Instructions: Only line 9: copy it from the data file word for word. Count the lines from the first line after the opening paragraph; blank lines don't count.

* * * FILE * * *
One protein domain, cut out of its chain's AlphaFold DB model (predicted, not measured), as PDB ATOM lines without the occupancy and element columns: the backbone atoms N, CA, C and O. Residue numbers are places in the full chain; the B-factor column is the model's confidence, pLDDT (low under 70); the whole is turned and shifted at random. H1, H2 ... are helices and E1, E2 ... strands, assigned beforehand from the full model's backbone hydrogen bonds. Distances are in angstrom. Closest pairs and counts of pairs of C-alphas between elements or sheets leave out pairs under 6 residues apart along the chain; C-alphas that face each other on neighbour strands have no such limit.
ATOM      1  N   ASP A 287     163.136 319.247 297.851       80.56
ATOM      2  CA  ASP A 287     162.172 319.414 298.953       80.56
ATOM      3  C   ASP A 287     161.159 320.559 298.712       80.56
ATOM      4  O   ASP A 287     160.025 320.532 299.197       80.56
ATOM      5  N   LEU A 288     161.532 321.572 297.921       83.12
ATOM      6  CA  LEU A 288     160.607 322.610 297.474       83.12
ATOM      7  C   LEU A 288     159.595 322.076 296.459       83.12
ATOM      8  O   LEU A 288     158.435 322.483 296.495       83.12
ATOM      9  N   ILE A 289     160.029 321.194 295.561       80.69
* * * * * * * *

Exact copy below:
ATOM      9  N   ILE A 289     160.029 321.194 295.561       80.69